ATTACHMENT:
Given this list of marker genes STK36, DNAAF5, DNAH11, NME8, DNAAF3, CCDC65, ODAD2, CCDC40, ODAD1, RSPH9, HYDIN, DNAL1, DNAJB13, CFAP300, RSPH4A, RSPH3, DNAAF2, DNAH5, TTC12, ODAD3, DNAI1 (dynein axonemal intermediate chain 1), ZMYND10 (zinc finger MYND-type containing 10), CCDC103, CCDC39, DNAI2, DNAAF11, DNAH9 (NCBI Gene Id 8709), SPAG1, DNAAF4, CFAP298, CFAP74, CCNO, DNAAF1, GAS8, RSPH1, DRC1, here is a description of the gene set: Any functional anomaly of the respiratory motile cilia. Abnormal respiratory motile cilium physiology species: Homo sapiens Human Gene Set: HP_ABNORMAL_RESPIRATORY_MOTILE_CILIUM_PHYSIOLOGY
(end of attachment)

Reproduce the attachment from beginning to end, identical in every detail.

Given this list of marker genes STK36, DNAAF5, DNAH11, NME8, DNAAF3, CCDC65, ODAD2, CCDC40, ODAD1, RSPH9, HYDIN, DNAL1, DNAJB13, CFAP300, RSPH4A, RSPH3, DNAAF2, DNAH5, TTC12, ODAD3, DNAI1 (dynein axonemal intermediate chain 1), ZMYND10 (zinc finger MYND-type containing 10), CCDC103, CCDC39, DNAI2, DNAAF11, DNAH9 (NCBI Gene Id 8709), SPAG1, DNAAF4, CFAP298, CFAP74, CCNO, DNAAF1, GAS8, RSPH1, DRC1, here is a description of the gene set: Any functional anomaly of the respiratory motile cilia. Abnormal respiratory motile cilium physiology species: Homo sapiens Human Gene Set: HP_ABNORMAL_RESPIRATORY_MOTILE_CILIUM_PHYSIOLOGY